Sunday, 21 June 2009

Loosing my Marbles

This week the Acropolis Museum was unveiled in Athens, just below the site of the world famous Parthenon; one of the most famous buildings to survive from the Classical World. The museum cost £110 million and was built to provide Athens with a place the display the city’s rich history. It is no accident then that it is placed next to the Acropolis, the centrepiece of Ancient Athens. The main motivation for building the museum was to provide a place to display the Elgin Marbles and other statues which formerly adorned the Parthenon. These statues are currently held in the British Museum, having been brought there from Athens in the early 19th century.

The Elgin Marbles, named after the person who removed them from Athens and brought them to the British Museum, make up about 75 metres of the 160 metre frieze that decorated the interior of the Parthenon. This frieze has been recreated as the centre piece of the Acropolis Museum partly with the pieces which remained in Athens and partly with copies made of the pieces currently in London. It is the hope of the Greek authorities that the Elgin Marbles will be returned to Athens to be reunited with the rest of the frieze. They argue that it is a vital part of the Athenian heritage and was wrongful removed from the Parthenon. They believe that they have a right to possess them.

On the face of it this claim is simple enough; the marbles were originally made in Athens so they belong there. However by making this claim the Athenians make a claim about their own culture and heritage which is far bold than first appears. While Athens in name and geography is the same city as it was in the 4th century BC, it is very different culturally and socially; modern Athens is in no way the same city as Classical Athens. For a start modern Athens is the capital of a Greek state then never existed in the 4th century BC. At this time Greece was made up of a series of city-states more likely to fight each other than to cooperate. Even when threatened from outside they only cooperated for reasons of mutual self-interest, rather than any sense of national identity. The idea of a culturally and politically united Greek state was not even considered by the people’s of the day; it was a world of small city-states and large empires or leagues, not nation-states and united coalitions. Secondly the religion of ancient Athens was a polytheistic, anthropomorphic religion of sacrifices and frequent festivals. The gods were ever-present and took a concerted interest in the life of the citizens. This is far removed from the Orthodox Christian religion of Modern Athens, which can trace its roots back to a combination of Judaism and the philosophy of Plato. These two religions are so different that it is impossible to say that one is in any way the successor of the other. Finally Ancient Athens was the intellectual and cultural centre of the Mediterranean world for centuries, whereas modern Athens is the culturally and political capital of a poor, unimportant state in the south of the Balkans, one of the poorest areas of Europe. Modern Athenians can claim to link to ancient Athens beyond the geography. They are two completely different cities situated in the same place.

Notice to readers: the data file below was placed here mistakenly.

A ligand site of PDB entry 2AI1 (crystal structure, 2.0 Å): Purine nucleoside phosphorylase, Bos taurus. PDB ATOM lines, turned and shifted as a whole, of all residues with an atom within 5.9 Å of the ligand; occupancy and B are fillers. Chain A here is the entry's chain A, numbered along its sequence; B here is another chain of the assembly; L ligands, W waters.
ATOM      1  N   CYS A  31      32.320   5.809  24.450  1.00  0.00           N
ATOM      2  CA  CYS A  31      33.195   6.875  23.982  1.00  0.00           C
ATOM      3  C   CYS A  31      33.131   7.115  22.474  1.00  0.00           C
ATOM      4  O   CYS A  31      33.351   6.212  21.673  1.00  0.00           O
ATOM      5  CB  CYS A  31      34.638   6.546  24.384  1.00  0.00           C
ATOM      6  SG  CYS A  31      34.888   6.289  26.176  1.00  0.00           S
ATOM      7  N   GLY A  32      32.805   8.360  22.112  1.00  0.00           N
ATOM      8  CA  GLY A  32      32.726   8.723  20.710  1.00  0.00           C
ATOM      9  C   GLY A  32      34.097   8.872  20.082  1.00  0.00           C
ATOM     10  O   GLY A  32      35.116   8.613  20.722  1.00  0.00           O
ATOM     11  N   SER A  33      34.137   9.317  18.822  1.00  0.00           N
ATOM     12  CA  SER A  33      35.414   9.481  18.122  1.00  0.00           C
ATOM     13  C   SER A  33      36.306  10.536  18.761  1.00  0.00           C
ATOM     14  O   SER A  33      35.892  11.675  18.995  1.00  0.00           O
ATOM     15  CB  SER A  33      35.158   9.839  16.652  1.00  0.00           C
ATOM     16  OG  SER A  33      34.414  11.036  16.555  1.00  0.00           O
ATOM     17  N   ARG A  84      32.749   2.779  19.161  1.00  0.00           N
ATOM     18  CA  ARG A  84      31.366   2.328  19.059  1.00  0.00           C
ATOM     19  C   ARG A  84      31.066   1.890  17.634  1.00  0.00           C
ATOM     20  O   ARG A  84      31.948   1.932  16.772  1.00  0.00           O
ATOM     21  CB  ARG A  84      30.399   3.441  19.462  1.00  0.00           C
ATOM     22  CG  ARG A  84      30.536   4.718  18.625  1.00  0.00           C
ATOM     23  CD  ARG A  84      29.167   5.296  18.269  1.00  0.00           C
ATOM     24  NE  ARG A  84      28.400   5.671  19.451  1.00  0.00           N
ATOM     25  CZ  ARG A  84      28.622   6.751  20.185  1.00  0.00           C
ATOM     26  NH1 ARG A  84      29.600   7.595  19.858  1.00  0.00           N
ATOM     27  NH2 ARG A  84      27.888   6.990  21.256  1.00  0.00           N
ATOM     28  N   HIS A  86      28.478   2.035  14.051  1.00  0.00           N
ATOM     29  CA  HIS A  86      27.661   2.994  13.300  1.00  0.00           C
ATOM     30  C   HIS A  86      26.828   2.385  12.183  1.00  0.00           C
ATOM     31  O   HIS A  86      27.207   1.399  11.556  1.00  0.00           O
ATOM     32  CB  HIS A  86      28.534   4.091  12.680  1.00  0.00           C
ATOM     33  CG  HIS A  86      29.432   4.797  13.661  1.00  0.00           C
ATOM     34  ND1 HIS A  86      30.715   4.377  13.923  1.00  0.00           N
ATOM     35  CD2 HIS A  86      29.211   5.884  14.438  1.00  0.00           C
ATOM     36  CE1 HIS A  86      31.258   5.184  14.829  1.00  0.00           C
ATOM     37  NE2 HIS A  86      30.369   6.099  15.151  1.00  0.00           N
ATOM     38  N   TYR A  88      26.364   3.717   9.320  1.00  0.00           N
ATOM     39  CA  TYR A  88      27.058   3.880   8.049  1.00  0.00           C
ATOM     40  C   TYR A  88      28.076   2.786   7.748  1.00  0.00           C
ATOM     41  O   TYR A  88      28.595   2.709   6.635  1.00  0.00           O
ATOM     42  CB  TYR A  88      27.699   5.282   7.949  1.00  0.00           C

There is no reason therefore for the authorities at the Parthenon Museum to demand that the Marbles be returned to them because they simply don’t belong to them. They belong to a city and a culture far removed from the modern city. Given that the Parthenon was build by an imperialist power from the money taken from subject states, mostly unwillingly, ostensibly for their defence, London may be the more appropriate place for the Marbles. Beyond this cynicism the Parthenon represents the wider ideals of democracy and freedom embraced in 4th century Athens in what was comparatively one of the most progressive societies in history. These are ideals embraced the world over and as such the Marbles do not belong to anyone, but everyone. They represent the expressive freedom which allowed the artistic excellence which designed and build them to flourish. As such there is no doubt that they should be on display in their most accessible and complete form.

Regardless the current state of affair is unsatisfactory; the frieze exists in several different parts across the world. They should be complete, no matter where they are on display. Given that it is the birthplace of democracy, despite the sad and insignificant pretence of a city with delusions of grandeur which now squats in its place, the frieze should be on display in Athens, next to the Parthenon; the building which is and will always be the enduring symbol of democracy.


  1. Let's just forget they were obtained illegally then with the Earl of Elgin getting permission to remove them from the Ottoman's who occupied Greece at the time.

  2. The problem with saying that they were obtained illegally is that you imply that they were the property of the City and People of Athens, which is what I was arguing against. 19th century Athens was as far from 5th century BC Athens as the city today is. Legally the city and therefore it's contents belonged to the Ottoman Empire, so what happened was a perfectly legitimate legal transaction.